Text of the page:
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During some podcast on coaching and performance management, Mike and Mark suggest that a manager could suggest to a staff member to read a book on certain topics as part of their development. Would anyone feel comfortable with allowing a staff to read those books during normal work hours? Logically, the staff could say "I should be able to read the book during work since it is like going to a training seminar during work."

Any thoughts?

Tony

jamie_uk's picture

Hi Tony,

I work within an IT Department where we are encouraged to use books to aid training and development. I agree that reading books at your desk can make people feel uncomfortable and is not the best environment. We operate on trust and allow staff to take a day out or use the canteen/rest area for a couple of hours at a time.

Although in my experience most staff are happy to read books outside of work, especially as many of the courses staff go on include attendance at evening classes and assignments which must be completed at home.

Jamie

itilimp's picture

I think this depends on the culture of both your organisation, and your team within it.

For example:
The organisation may encourage people's development where it makes them more effective, but:
(a) The team priorities and workload are such that development is at the bottom of the list. In which case if people see you reading they do not perceive it as 'real work'.
or
(b) The team may recognise that improving one's skills is fundamental to getting the job done and think nothing of you going off to read for a few hours.

[b]My personal view[/b] is that if the reading request has come about as a specific coaching action from the manager for work purposes, then work time should be permitted as it would be if they had to go off-site for training (although part of the argument against that of course is that it means people are on site for less cost).

If the reading helps someone become more effective in their work, but it solely initiated by them - then I think this should be done in their own time.

sadicarnot's picture

I work at a municipal power plant and a senior peer reads novels, gun magazines etc. at his desk with impunity. My boss admits he has double standards when it comes to his reports.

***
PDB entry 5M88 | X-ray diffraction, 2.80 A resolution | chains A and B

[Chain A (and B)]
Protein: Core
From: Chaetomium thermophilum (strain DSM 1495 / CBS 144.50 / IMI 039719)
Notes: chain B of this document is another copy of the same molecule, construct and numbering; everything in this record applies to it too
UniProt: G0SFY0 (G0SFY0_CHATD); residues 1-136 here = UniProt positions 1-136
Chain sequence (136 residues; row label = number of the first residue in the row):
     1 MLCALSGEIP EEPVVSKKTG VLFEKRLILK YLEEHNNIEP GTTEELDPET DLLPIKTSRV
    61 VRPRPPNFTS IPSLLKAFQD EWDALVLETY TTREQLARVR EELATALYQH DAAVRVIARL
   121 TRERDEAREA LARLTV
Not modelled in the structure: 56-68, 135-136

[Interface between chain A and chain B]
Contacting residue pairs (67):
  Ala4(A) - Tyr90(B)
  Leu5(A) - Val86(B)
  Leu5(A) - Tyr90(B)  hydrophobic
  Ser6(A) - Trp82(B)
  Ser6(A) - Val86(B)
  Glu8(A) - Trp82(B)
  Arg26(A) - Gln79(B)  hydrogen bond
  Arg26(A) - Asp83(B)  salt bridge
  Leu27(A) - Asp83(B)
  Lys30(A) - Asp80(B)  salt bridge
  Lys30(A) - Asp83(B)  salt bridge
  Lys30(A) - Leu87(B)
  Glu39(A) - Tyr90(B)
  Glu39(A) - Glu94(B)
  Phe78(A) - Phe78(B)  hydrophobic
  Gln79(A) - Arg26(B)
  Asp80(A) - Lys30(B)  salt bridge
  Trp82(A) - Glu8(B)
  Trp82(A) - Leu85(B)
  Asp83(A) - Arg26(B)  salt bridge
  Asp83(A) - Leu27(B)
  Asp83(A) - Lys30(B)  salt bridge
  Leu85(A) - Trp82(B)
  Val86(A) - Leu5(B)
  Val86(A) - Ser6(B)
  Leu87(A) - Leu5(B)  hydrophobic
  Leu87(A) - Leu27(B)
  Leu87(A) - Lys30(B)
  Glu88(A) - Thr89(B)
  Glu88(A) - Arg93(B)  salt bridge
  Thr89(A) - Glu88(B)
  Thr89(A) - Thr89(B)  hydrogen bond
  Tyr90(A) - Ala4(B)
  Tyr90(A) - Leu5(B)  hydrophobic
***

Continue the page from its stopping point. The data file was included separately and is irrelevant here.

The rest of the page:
GlennR's picture

I find it ironic that, in some organizations, it's okay for someone to attend a classroom seminar or take an e-course, yet it is not okay for them to read a book, or a blog, or listen to a podcast on a topic that will better equip them to assist their organization in meeting its goals?

Focus on the continuous acquisition of knowledge and skills. Not the source.

Every day I read the appropriate entry in The Daily Drucker. Three times a week, unless I'm behind, I block out 30 minutes and read a book. (I don't spend a lot of time traveling, but I also do it on those occasions.) I generally highlight and sometimes outline the books. People walking into my office will see me with either a highlighter or a pen and my journal in front of me. When' they've mentioned it, I've told them the truth, which is that I'm doing research.

Tomorrow I start "The Wisdom Network" by Benton and Giovagnoli

While I listen to M-T on my commute, there have been times I have listened to it at work so that I could take notes.

I would have no problem handing a direct report a $15.95 copy of The Effective Executive and telling them to read one chapter a day at their desk. Much better ROI than on many classroom seminars that ate up our budgets (and I can say that because I used to do Learning and Development).

Regards,

Glenn

Mark's picture

I would.

And, I might also find it unacceptable if their work wasn't getting done. I would expect them to show signs of increased knowledge, as in behavioral changes.

Would I discriminate in the application of this rule based on performance? You bet.

Would I buck my corporate system? Yes. Silly question. But I would KNOW the system cold and know what my plan was if someone was caught. (And yes, they would know to say, "hey, Horstman said it was cool."

Would I tolerate gun magazines? Probably not - depends on schedules and breaks and so on.

But is reading at your desk prima facie evidence of a problem? Not for me.

Mark

GlennR's picture

Mark, I agree about the performance issue. As both a manager and an L & D director, I didn't let people undergo training unless they were in good standing with their supervisor. To me, it's the same whether they're attending a class or reading a book at their desk.

I also tried to prevent "tourists" from showing up in my classes. These were people who didn't "need" the training, but just wanted a break from work. Especially when it involved a trip out of town. Good way to burn through the travel and training budget.

BTW, a good question for managers to ask direct reports when they finish a training opportunity is: "Based on what you learned, how will you change your behavior? (This assumes the learning was relevant.)

Regards,

Glenn